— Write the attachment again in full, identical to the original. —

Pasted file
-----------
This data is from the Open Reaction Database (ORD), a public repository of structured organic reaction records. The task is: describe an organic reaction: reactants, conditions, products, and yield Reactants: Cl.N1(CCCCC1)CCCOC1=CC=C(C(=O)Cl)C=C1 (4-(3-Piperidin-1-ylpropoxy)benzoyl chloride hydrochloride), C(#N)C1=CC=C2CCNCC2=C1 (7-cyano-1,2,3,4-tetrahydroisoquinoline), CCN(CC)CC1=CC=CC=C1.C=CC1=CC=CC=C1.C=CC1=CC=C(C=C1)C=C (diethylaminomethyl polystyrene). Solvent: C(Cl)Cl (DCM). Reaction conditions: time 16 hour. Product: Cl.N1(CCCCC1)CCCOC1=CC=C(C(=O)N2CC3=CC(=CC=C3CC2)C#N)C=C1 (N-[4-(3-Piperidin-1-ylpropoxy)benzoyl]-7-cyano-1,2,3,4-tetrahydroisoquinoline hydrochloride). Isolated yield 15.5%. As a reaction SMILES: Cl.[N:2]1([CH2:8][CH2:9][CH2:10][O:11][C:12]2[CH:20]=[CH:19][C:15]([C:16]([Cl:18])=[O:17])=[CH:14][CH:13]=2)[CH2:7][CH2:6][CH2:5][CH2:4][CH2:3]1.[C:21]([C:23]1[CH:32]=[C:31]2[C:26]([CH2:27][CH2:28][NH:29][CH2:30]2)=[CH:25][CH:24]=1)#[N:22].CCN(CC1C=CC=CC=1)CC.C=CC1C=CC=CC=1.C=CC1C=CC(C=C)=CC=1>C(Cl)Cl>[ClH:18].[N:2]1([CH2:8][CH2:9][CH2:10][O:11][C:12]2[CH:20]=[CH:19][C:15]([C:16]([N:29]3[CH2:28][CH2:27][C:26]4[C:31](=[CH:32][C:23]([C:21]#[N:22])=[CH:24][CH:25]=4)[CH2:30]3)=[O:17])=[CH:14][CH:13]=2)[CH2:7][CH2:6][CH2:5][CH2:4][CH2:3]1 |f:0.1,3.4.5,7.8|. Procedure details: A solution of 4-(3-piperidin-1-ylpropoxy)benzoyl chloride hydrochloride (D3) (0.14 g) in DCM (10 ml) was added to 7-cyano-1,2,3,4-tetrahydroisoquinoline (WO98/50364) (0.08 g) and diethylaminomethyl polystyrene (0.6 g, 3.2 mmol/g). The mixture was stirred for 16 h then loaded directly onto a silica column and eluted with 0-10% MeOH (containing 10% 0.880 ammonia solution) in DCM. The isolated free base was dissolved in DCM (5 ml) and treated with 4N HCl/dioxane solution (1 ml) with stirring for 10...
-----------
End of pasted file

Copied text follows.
This data is from the Open Reaction Database (ORD), a public repository of structured organic reaction records. The task is: describe an organic reaction: reactants, conditions, products, and yield Reactants: Cl.N1(CCCCC1)CCCOC1=CC=C(C(=O)Cl)C=C1 (4-(3-Piperidin-1-ylpropoxy)benzoyl chloride hydrochloride), C(#N)C1=CC=C2CCNCC2=C1 (7-cyano-1,2,3,4-tetrahydroisoquinoline), CCN(CC)CC1=CC=CC=C1.C=CC1=CC=CC=C1.C=CC1=CC=C(C=C1)C=C (diethylaminomethyl polystyrene). Solvent: C(Cl)Cl (DCM). Reaction conditions: time 16 hour. Product: Cl.N1(CCCCC1)CCCOC1=CC=C(C(=O)N2CC3=CC(=CC=C3CC2)C#N)C=C1 (N-[4-(3-Piperidin-1-ylpropoxy)benzoyl]-7-cyano-1,2,3,4-tetrahydroisoquinoline hydrochloride). Isolated yield 15.5%. As a reaction SMILES: Cl.[N:2]1([CH2:8][CH2:9][CH2:10][O:11][C:12]2[CH:20]=[CH:19][C:15]([C:16]([Cl:18])=[O:17])=[CH:14][CH:13]=2)[CH2:7][CH2:6][CH2:5][CH2:4][CH2:3]1.[C:21]([C:23]1[CH:32]=[C:31]2[C:26]([CH2:27][CH2:28][NH:29][CH2:30]2)=[CH:25][CH:24]=1)#[N:22].CCN(CC1C=CC=CC=1)CC.C=CC1C=CC=CC=1.C=CC1C=CC(C=C)=CC=1>C(Cl)Cl>[ClH:18].[N:2]1([CH2:8][CH2:9][CH2:10][O:11][C:12]2[CH:20]=[CH:19][C:15]([C:16]([N:29]3[CH2:28][CH2:27][C:26]4[C:31](=[CH:32][C:23]([C:21]#[N:22])=[CH:24][CH:25]=4)[CH2:30]3)=[O:17])=[CH:14][CH:13]=2)[CH2:7][CH2:6][CH2:5][CH2:4][CH2:3]1 |f:0.1,3.4.5,7.8|. Procedure details: A solution of 4-(3-piperidin-1-ylpropoxy)benzoyl chloride hydrochloride (D3) (0.14 g) in DCM (10 ml) was added to 7-cyano-1,2,3,4-tetrahydroisoquinoline (WO98/50364) (0.08 g) and diethylaminomethyl polystyrene (0.6 g, 3.2 mmol/g). The mixture was stirred for 16 h then loaded directly onto a silica column and eluted with 0-10% MeOH (containing 10% 0.880 ammonia solution) in DCM. The isolated free base was dissolved in DCM (5 ml) and treated with 4N HCl/dioxane solution (1 ml) with stirring for 10...